My group, firmly planted, not moving from the comfort of Coltibuono.


Some of Coltibuono's cellar collection.







Some of the many bottles enjoyed at tastings and at meals.

We started our Montalcino tour at Poggio Antico winery, owned by the talented and lovely Paola Gloder. Her Brunellos are always elegant, stunning and top-rated. The winery and grounds are extraordinarily situated and beautiful. And by the way, there is a fantastic restaurant at this winery if you are ever in Montalcino.
Next stop was Costanti winery, ancestral home of a long line of Counts. Yes, Conti Andrea Costanti gave us the royal treatment. Don't let his title deceive you, he is one of the most accessible, gracious, generous and sweet human beings. He is devoted to making small amounts of some of the best Brunellos coming out of Montalcino. They are worth seeking out! He spoiled us with giving us a magnum of 1999 Brunello to have over lunch. That was one of the best bottles of wine we had on the whole trip!


Our last winery tour was in Chianti Colli Fiorentini, close to Florence, at Le Sorgenti. The make elegant Chiantis as well as some powerful Super Tuscans. The winemakers cooked us lunch in this gorgeously painted room.
In between all this wine tasting and fine dining, we had time to tour Florence, Siena, San Gimignano and Volterra. This was a tremendous group of people, all genuinely interested, kind, easy-going and responsible. The tour could not have been better. We celebrated its success with a fabulous meal our last night in Florence. At Il Latini, known for their roasted meats, we not only ate like kings, but drank like them as well. The staff treated us great and stuffed us like pigs! Most of us took a late walk around Florence that night to help digest what we ate.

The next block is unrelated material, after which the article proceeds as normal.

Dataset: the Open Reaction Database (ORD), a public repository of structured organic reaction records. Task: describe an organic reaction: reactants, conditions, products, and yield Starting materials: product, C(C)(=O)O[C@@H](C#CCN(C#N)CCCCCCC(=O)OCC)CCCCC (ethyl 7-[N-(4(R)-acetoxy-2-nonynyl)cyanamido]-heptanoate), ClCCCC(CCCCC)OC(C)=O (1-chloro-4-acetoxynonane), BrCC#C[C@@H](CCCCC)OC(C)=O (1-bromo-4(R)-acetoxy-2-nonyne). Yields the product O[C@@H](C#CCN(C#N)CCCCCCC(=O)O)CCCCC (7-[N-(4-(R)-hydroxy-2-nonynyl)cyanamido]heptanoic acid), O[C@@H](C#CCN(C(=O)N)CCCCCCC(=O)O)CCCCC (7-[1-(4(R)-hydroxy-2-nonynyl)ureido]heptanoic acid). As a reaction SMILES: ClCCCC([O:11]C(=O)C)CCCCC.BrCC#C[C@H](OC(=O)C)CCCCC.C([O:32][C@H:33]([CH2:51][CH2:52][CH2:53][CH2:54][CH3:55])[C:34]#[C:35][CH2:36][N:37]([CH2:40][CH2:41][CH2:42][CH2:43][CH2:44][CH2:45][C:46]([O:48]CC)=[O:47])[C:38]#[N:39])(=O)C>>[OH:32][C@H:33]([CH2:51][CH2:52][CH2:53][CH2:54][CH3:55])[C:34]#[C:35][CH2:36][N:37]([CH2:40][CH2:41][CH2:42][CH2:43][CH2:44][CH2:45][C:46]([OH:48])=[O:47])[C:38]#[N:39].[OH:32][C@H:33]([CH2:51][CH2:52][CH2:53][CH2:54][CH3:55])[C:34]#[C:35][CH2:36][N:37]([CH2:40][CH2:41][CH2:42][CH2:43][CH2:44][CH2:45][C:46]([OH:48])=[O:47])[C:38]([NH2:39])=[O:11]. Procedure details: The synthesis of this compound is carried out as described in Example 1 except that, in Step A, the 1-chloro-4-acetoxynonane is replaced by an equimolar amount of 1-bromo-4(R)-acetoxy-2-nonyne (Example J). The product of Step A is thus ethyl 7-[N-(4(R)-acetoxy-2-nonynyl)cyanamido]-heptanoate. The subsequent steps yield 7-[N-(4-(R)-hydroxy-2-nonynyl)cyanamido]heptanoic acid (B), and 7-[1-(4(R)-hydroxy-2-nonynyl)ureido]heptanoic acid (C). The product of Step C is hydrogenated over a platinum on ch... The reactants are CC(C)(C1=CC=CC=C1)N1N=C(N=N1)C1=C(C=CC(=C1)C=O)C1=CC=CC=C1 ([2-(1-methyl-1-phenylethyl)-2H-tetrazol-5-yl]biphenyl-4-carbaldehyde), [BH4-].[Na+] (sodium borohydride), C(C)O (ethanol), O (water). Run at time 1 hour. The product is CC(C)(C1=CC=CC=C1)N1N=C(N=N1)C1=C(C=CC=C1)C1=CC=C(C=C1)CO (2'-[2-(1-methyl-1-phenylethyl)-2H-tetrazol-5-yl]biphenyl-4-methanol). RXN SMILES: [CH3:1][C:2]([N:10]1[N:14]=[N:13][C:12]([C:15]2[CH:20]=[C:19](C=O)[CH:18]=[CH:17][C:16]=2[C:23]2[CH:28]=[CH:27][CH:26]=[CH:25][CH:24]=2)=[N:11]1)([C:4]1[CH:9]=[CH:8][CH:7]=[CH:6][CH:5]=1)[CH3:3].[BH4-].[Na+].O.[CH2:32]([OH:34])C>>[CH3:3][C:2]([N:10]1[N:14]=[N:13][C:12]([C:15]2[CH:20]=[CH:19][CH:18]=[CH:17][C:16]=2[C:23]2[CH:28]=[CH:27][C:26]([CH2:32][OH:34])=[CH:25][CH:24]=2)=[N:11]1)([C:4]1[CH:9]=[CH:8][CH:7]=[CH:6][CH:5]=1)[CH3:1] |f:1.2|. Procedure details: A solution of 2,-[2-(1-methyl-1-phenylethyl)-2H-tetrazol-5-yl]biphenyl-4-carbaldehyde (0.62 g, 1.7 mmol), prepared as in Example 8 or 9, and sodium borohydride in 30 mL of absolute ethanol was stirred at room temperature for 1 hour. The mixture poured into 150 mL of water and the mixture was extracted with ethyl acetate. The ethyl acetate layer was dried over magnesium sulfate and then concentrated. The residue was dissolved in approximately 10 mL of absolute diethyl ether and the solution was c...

I invite you all to come on one of my tours. I will be posting two 2009 trips on my website in the next month or so. Hop on over there and sign up on my email list if you want to receive more information when I have it.





13 comments:

erin :: the olive notes said...

How much fun! It sounds like a great time. I would love to go on a wine tour. I've been reading a 'food and wine pairing' book and it's got me even more interested...

My Mélange said...

Brings back memories my dear. I love that area.

I saw a bottle of Monsanto in one of those pictures. I loved that winery!!!

And Il Latini. Most people give it such a bad wrap as a tourist trap, but we found it friendly, warm, convivial...and the food was delicious and so, so cheap!!!! We dined with a lovely couple that night, and managed to polish off 2 magnums of Chianti and a bottle of Moscato d'Asti that was on the house ;)